THE water crisis that has hit five of the country’s 10 districts entered its sixth day yesterday.
Maseru, Butha-Buthe, Leribe, Mohale’s Hoek and Quthing were still without water at the time of going to print last night.
The Water and Sewerage Company (Wasco) blamed the crisis on burst water pipes.
We are however worried that a mere breakage in pipes could sink nearly half the country into a water crisis.
Shocking too is the fact that it has taken Wasco more than a week to sort out the mess.
While Wasco was dithering – although they say they were working hard – desperate residents resorted to unprotected wells to get water supplies while those well-heeled amongst us had to make do with bottled water.
Schools and hospitals went without water for days.
Business worth millions of maloti was lost because companies could not function without water.
In that time all we have heard from Wasco are promises after promises.
What the past week has taught us is that Wasco just does not have proper disaster management systems and its infrastructure has been found wanting.
The same applies to the country as a whole.
Wasco was neither prepared nor equipped for such a disaster.
Its seven mobile water tanks were just not enough to help ease the water crisis.
It is bad enough that the company has, over the years, dismally failed to provide potable water to the majority of the population in a country that makes millions of maloti through exporting water to South Africa every year.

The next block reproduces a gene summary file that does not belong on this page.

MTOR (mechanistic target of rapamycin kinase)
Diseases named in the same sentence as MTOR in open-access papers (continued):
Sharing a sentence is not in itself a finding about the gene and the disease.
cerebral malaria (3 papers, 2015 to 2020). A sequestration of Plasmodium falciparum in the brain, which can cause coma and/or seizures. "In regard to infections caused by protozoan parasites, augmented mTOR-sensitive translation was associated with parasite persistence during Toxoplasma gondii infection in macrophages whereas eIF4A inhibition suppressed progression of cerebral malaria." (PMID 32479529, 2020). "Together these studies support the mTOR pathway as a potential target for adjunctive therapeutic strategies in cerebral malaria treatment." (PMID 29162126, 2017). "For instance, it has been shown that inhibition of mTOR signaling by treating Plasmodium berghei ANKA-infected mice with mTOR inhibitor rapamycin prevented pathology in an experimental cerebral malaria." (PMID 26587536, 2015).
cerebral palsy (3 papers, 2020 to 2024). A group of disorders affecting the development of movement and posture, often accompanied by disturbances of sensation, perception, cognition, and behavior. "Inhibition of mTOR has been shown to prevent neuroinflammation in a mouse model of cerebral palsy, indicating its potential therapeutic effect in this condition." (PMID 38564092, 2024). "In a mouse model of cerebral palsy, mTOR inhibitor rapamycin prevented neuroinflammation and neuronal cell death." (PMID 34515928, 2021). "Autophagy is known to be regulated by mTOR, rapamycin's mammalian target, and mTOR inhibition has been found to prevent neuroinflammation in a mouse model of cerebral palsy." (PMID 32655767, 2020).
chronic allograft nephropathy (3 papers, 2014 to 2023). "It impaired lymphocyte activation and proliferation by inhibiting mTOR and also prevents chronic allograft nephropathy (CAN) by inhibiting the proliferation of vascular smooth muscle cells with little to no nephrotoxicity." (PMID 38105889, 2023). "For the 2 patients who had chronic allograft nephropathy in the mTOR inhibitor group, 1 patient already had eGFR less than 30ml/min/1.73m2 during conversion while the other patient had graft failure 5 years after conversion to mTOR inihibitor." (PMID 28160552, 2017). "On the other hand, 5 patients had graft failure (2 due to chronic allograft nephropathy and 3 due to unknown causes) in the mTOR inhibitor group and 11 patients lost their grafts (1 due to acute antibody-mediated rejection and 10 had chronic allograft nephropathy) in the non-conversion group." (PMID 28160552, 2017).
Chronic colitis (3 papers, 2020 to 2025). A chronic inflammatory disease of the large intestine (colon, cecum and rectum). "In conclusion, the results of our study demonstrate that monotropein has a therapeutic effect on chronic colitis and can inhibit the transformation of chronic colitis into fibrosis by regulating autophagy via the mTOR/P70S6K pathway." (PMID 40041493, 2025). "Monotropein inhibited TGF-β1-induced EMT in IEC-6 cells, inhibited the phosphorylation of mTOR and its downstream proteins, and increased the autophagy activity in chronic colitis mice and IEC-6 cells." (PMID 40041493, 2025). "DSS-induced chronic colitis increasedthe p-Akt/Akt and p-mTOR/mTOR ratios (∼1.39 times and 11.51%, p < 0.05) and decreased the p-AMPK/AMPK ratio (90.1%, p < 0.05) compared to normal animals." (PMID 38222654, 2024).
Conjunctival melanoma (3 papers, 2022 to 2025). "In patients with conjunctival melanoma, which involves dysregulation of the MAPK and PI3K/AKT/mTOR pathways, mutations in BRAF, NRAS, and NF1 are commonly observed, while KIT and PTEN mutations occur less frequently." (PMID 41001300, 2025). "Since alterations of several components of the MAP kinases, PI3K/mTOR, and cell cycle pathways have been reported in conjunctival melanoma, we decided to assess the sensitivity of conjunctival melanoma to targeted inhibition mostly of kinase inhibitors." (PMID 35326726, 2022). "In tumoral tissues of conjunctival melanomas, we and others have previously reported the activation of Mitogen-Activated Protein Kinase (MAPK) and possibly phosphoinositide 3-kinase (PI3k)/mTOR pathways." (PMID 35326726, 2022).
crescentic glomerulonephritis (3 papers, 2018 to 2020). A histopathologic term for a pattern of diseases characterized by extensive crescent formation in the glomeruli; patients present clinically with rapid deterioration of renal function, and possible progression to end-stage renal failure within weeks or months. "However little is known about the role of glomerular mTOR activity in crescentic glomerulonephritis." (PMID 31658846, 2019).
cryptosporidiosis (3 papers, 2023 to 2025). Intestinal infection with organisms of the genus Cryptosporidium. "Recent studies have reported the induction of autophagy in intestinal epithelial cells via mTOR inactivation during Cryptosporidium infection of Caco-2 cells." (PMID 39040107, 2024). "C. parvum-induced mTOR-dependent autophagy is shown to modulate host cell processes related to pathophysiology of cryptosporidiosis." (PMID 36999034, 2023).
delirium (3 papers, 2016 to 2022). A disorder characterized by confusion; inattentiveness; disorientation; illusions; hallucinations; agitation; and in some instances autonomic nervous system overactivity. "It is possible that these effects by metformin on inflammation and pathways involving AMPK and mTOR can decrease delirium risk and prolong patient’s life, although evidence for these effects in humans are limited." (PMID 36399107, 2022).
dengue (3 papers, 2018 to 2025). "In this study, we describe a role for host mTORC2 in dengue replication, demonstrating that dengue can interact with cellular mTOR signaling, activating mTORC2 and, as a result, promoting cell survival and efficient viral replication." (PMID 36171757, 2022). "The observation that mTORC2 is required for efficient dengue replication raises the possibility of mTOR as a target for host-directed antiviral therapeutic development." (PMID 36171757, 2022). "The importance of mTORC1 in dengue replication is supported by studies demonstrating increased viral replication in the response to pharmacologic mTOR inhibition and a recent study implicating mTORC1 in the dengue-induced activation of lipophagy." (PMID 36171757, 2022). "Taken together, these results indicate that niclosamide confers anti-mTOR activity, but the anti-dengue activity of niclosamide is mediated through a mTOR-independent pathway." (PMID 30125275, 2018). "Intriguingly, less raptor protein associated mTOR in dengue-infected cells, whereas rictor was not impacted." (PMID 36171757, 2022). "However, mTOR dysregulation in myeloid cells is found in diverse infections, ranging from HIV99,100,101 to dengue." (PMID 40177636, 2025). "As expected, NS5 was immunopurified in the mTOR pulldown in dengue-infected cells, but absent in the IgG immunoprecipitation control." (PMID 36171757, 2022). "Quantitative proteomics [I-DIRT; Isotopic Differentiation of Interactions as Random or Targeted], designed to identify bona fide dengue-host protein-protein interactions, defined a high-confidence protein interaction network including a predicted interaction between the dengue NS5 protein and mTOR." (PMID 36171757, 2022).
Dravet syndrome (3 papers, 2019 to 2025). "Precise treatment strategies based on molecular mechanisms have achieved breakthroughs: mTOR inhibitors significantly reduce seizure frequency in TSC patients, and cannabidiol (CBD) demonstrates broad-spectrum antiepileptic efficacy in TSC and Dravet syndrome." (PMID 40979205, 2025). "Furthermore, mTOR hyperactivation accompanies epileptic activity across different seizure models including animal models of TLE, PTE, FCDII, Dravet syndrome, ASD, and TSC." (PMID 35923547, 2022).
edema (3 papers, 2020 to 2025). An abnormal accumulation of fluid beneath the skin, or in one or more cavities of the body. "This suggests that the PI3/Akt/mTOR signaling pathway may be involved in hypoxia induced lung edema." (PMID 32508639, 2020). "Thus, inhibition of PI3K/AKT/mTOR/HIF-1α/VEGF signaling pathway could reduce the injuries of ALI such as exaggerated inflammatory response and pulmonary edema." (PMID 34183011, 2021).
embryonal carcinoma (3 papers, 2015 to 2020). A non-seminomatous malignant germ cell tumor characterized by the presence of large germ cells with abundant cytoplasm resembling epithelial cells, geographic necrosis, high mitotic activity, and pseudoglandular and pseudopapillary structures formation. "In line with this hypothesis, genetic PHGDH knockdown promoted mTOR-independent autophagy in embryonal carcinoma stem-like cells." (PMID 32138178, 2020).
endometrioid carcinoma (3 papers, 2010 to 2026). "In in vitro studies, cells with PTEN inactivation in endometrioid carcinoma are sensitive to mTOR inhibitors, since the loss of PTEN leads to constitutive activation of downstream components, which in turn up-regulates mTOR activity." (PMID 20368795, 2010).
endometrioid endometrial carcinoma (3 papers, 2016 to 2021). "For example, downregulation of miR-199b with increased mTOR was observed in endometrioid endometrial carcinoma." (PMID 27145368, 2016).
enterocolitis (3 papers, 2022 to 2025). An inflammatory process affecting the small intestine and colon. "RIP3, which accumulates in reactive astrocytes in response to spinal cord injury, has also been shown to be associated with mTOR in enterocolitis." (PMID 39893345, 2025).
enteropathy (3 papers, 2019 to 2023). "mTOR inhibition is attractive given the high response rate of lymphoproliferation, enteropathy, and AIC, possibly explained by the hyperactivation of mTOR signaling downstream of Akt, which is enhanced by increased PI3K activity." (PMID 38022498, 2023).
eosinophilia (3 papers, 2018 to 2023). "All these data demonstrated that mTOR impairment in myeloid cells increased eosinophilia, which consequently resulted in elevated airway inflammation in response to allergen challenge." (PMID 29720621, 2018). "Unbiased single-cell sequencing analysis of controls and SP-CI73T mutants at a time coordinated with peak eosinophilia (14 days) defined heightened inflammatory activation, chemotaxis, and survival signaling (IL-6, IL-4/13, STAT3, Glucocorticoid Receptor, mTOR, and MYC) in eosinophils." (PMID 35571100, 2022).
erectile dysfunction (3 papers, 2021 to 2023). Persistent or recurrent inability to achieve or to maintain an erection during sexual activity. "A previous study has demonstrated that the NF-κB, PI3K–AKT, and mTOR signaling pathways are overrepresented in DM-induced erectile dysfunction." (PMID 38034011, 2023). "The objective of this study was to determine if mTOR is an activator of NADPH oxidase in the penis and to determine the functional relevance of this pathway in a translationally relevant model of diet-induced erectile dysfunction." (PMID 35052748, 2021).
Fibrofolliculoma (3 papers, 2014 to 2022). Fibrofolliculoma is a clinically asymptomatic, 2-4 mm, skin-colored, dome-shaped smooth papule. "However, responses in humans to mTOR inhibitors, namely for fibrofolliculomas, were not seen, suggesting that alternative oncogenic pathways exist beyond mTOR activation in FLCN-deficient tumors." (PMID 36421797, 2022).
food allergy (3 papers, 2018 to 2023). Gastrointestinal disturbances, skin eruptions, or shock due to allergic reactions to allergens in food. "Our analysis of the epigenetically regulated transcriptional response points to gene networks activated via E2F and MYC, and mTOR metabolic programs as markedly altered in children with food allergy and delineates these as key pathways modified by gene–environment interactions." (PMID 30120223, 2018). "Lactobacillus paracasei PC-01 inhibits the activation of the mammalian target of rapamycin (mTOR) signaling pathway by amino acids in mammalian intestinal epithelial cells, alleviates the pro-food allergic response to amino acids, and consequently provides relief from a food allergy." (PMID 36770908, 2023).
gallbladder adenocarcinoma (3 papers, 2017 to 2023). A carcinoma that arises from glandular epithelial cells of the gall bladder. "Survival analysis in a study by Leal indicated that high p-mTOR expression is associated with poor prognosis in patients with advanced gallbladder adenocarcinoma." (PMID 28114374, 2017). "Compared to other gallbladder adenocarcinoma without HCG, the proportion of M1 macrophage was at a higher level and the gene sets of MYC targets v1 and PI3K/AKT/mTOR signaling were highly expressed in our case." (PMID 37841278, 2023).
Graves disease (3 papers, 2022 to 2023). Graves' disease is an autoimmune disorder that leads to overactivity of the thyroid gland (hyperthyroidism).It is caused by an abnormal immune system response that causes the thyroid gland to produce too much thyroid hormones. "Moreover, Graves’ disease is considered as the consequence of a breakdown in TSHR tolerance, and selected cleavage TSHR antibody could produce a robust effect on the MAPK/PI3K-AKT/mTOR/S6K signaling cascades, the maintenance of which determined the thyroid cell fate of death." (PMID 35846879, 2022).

That Wasco can fail, for a week, to supply water to a tiny city like Maseru because of a mere pipe breakage is a scandal of a monumental magnitude.
It’s a serious indictment on those running the company.
If it takes Wasco a week to sort out a problem caused by relatively small floods like we had last week then one wonders what will happen if there is a heavier flood disaster like the one that hit Australia and parts of South Africa this year.
One wonders what would have happened if the 1.8 million people in this country relied on piped water.
A catastrophe would have occurred.
It’s by sheer luck that we have not had an outbreak of cholera or diarrhoea in the five districts that have gone for a week without water.
Perhaps what has helped us as a country avoid a major disaster from this water crisis is that the majority of people in our major towns, including Maseru, use pit latrines.
But our towns are gradually shifting towards modern sewerage systems and we might not be so fortunate next time around.
Already Maseru’s sewerage system is going through a major revamp under the Millennium Challenge Account-funded sewerage modernisation project.
More people will have potable water.
More will have toilets in their homes.
Imagine what would happen if something disastrous happens to the system and Wasco goes to sleep like it did this week.
Maseru will be inhabitable and many lives could be lost to diseases.
To avoid the disasters that might happen if these modern systems fail Wasco must revamp its crisis management systems.
The company should start behaving like one that provides the most essential human need – water.